Spring Horse Turnout
This winter wasn’t all that wintry in most areas of the country, but that doesn’t stop us from getting excited about the warm, sunny days to come. I know I can’t wait to see our horses kicking up their heels in the sun! This year, we created a Spring Checklist that will help ensure your horses stay healthy and injury-free. Let’s look at some of the things we should do before we kick up our heels.
1. Check wood fences for worn, loose, or splintered rails and replace if necessary. Look for protruding nails that have worked loose over the winter. Loose nails pose a serious threat of puncture injury.
2. Fix sagging gates. Remove rust and re-paint if necessary to extend the life of the gate. Check to be sure all gate latches are still functional and rust-free as well.
3. Test electric fences with a fence tester. If the charge is weak, look for downed limbs, branches, or other debris along the fence, all of which can short the charge. Trim grass and weeds along the perimeter of the fence for the same reason. Horses know that the grass really is greener on the other side of the fence! Our Haflinger can do an impressive limbo to get at those low-growing grasses.
4. Check tension fences. Some tension fences require so much torque that the posts can get a little wobbly. Check out Ramm’s new High Impact Flex Fence Series, offering innovative hardware that puts less torque on corner posts. That means less maintenance. And, let’s face it, wouldn’t we all rather be riding our horses? Ramm’s Flex Fence is saturated with UV and mold-inhibitors so there’s never any painting and very little cleaning! Finally, a tension fence that is practically maintenance free!
5. Introduce horses to grass slowly, to avoid the risk of founder (laminitis) and tummy upset. Hand-graze your horses for fifteen minutes to start and add another fifteen minutes for every day thereafter. Of course, this is dependent on the richness of the grass, the health history of your horse, and even the weather. Just a few days of rain, followed by glorious sun could send you back to square one. Keep horses off grass altogether after a frost. Remember, for all their grand size and presence, our horses have delicate digestive systems. Playing it safe makes good horse sense.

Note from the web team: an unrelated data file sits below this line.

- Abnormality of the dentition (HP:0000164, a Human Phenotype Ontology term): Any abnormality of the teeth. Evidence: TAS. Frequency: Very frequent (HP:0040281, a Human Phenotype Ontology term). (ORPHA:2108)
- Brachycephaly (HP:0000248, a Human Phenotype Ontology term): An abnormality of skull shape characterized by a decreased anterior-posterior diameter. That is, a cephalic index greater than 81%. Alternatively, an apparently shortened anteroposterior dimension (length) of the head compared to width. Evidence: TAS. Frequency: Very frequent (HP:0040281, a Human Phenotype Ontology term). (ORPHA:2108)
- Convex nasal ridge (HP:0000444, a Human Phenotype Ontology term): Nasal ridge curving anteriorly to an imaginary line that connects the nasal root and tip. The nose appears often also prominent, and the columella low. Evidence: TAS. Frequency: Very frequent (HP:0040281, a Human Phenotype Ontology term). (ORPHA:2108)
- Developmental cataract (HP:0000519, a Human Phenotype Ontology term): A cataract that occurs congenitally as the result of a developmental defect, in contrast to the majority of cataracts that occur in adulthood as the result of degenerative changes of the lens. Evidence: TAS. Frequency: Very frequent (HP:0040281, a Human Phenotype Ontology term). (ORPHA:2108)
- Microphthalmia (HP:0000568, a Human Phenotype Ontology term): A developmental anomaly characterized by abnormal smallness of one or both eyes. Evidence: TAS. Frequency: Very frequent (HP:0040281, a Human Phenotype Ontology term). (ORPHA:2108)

6. Use breakaway halters if you’re worried about your horses getting loose. We like nylon breakaways for their weather resistance and durability. These halters have leather crownpieces that ‘breakaway’ when under pressure. Alternatively, some field or breakaway halters are designed with a Velcro® strap on the cheek instead of the leather crownpiece. Both work equally as well.
7. Perform pasture maintenance. Re-seed if necessary before you turn horses out. Your county extension officer can help you choose a grass that is safe, hardy, and nutritious for your horses.
8. Feed your pasture with composted manure. Just two horses can produce enough manure in one year to fertilize one to one and a half acres of land. Manure is full of soil rich nutrients, but be aware that too much of a good thing can ruin your pasture. Never spread more manure than the plant life (your grass) can reasonably use. Spread manure when the pasture is dry and will be dry for a few days. Never spread in areas of high water tables or where runoff might effect wells or a public water supply.
9. Soil test. Your county extension agent can help you test the soil to determine exactly what nutrients your pasture needs to thrive. Given good planning and proper care, even small properties can support a grassy field to satisfy your horse’s desire to graze.
10. Rotate pastures. On larger properties, be sure to rotate pastures. Spring growth is abundant. Growth slows in the fall so adjust your rotation based on the season. Use sacrifice paddocks (dirt paddocks) on smaller properties to allow grass to recover.
11. Provide shelter in pastures and paddocks. Horses are happier and healthier when they spend the bulk of their time outside, but they do need adequate shelter. Run-in sheds give your horses a place to get out of the elements. Your run-in shed should be large enough to safely accommodate your horses. Place your run-in shed away from fences and gates, but in a well-drained location with the back wall against the prevailing wind. Always anchor the
shed to the ground. Strong winds can blow them over causing injury or worse. If you live in a rainy or cold climate, consider installing an eave over the front end to prevent water and ice buildup at the entrance. This year, Ramm Fence is offering sheds as well. We’d be happy to provide information for those who are interested.
12. Oh, one more thing...have fun!